For a man, packing birth control for long-term travel is easy. Pop a handful of condoms in your medical kit and one in your wallet, and you're good to go.
For women, birth control often goes beyond just protection for sex, and having a back-up in case other methods of control fail in their time of need.
It's also about regulating periods and hormones.
I don't know about you, but I like to know the exact day I'll be needing to worry about Aunt Flo on my travels.
With birth control, I know when she'll be arriving, and that gives me peace of mind.
When addressing birth control for travel, women have to consider packability, the shelf life of the product, side effects, and maintenance on the road.
I know — sounds like a lot of extra thought, right?!
Plan in Advance
The best plan of attack is to address the issue early on.
Talk to your medical care provider and let them know that you plan to travel for an extended time and will need easy birth control.
If you need to switch to a new method, it is best to test it out for a few months to make sure the hormones work well with your body.
Some questions to ask:
- Will this method store well in my backpack, in hot or damp weather?
- How can I make sure I have enough for my entire time on the road?
- Will it be easy to remember (for those that are always forgetting to take their pills)?
Pills continue to be the most standard option for birth control for travelers.
Taken daily, however, they can be easy to forget when moving and repeatedly packing — and when figuring it all out for time differences!
Still, pills keep well, are reasonably cheap, and pack without taking up much room.
Nowadays, birth control pills can go beyond the monthly ritual to provide months of period regulation.
Seasonale, for example, provides women with periods only once every three months, which can be a good idea for the traveling female.
Seasonale is a specific brand of pill that allows women to skip their periods.
Still, it is possible to skip periods with other types of birth control pills by heading straight into the second pack of active pills instead of taking the placebos.
A word to the wise: Check with your health care provider first.
Some types will not work. Instead of skipping your period, you could just give yourself spotting for a month until your next proper cycle rolls around.
The shot, or Depo-Provera, prevents pregnancy for three months, so you will need a shot every 12 weeks.
As this can be tricky when planning to travel, they say a shot up to one week before or after this 12-week point can also keep you covered.
The benefits of the shot are clear: You don't have to take a pill every day, and you don't have to pack months of pills or other methods in your bags.
However, the major downside is that you have to get an injection every three months, which could be hard to acquire in some parts of the world — unless you plan to carry your own vial and needles around (not for me!).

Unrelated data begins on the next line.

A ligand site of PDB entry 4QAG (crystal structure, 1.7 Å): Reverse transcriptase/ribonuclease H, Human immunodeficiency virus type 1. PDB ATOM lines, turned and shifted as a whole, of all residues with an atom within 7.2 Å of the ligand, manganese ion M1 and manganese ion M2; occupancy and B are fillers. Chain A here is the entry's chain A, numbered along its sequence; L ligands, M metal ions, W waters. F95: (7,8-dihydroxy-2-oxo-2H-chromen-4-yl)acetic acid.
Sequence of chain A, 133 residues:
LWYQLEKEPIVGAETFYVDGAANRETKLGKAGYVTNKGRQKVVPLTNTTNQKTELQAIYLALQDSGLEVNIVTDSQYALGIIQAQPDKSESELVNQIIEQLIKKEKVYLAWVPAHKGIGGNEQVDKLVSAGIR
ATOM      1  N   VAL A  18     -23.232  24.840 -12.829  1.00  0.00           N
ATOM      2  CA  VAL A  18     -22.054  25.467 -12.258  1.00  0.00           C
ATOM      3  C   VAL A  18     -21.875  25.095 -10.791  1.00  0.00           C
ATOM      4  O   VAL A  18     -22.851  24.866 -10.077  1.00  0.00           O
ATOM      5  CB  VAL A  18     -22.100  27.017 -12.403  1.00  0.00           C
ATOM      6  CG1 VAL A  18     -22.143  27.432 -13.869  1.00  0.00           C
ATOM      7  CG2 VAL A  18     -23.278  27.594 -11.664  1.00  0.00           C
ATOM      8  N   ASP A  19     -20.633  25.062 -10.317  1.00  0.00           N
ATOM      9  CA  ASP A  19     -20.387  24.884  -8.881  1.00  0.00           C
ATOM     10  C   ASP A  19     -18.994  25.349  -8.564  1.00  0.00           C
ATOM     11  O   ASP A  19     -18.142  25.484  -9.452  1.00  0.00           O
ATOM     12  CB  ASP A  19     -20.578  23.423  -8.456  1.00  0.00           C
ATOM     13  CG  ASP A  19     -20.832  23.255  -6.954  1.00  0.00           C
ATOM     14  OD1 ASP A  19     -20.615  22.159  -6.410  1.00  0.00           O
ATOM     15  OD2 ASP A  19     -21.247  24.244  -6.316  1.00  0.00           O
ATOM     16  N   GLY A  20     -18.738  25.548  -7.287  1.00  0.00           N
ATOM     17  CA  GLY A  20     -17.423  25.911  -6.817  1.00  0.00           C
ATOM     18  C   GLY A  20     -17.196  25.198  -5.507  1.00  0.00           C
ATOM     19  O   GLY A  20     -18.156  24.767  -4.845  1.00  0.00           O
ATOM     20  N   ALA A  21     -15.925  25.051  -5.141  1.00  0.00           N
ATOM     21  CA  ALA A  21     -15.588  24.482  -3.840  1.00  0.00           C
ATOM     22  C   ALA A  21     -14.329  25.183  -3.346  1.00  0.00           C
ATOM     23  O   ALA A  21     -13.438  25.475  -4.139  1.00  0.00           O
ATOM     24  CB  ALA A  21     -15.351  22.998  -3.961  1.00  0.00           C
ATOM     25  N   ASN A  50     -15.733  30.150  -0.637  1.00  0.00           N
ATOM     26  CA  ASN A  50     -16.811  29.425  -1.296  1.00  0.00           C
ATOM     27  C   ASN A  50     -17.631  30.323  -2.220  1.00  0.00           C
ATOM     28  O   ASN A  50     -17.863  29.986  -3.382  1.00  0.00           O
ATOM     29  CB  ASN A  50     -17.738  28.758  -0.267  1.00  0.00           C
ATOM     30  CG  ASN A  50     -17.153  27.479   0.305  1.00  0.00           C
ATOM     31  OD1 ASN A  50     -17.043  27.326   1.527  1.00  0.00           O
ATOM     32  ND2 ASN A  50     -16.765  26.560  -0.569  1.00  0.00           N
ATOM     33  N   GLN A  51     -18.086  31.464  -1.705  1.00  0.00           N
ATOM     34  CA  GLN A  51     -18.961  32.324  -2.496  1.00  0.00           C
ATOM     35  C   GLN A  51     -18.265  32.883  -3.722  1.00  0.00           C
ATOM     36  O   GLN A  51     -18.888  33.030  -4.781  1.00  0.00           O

Some women also find they have irregular bleeding, or no periods at all, during the entire use of Depo-Provera.
If you're on the “ring” (NuvaRing), you'll have to consider the longevity of your travels and the style.
The NuvaRing was like a gift from God in my eyes since I only had to think about it on a monthly, instead of daily.
You simply insert the flexible ring into your vagina, leave in for three weeks, take out for a week, and insert a new one for the next month's cycle. Simple, simple, simple!
Unfortunately, with travel plans looming, I had to switch up my options. The NuvaRing is a birth control method that goes “off” faster when exposed to heat.
I was told to store my rings in the fridge to make sure they maintained their protection level of hormones.
So, if you're planning to travel — especially backpack — for months on end, then tossing these bad boys in your bag through all sorts of weather conditions is just asking for trouble down the road.
However, if you will be traveling to one place for a few months, with access to refrigeration, you might be able to continue using the ring.
The Ortho Evra patch was another favorite birth control method of mine years ago.
It is a sticky patch, much like a nicotine patch, that stays on the skin to release a steady and constant flow of hormones.
Instead of a daily need to address your birth control, the patch was replaced weekly, for three weeks, with one week off.
However, after maybe a year of use, I was advised by my health care provider to come off the patch as there were health concerns with using it.
Even though the patch is still on the market today, I suggest doing your research before starting on this method and also reading this article on Today Health.
The IUD, short for intrauterine device, is a semi-permanent birth control method.
There are several variations of the IUD to choose from, but the two categories include a copper (non-hormonal) device and a hormone device (Mirena).
The IUD is inserted into the uterus, where it can act as birth control for up to five years.
The IUD is not for every woman, and it is often recommended for women that are older and are done having children.
But, every woman and body is different, so it is worth consulting with your health care provider about if looking for something more long-term.
Even if you're traveling with your monogamous partner, condoms are recommended as a back-up.
Did you know that certain medications and antibiotics can render your birth control useless? It's true.
What birth control method did you use on your travels, and why?
Last Updated on July 27, 2020 by Dave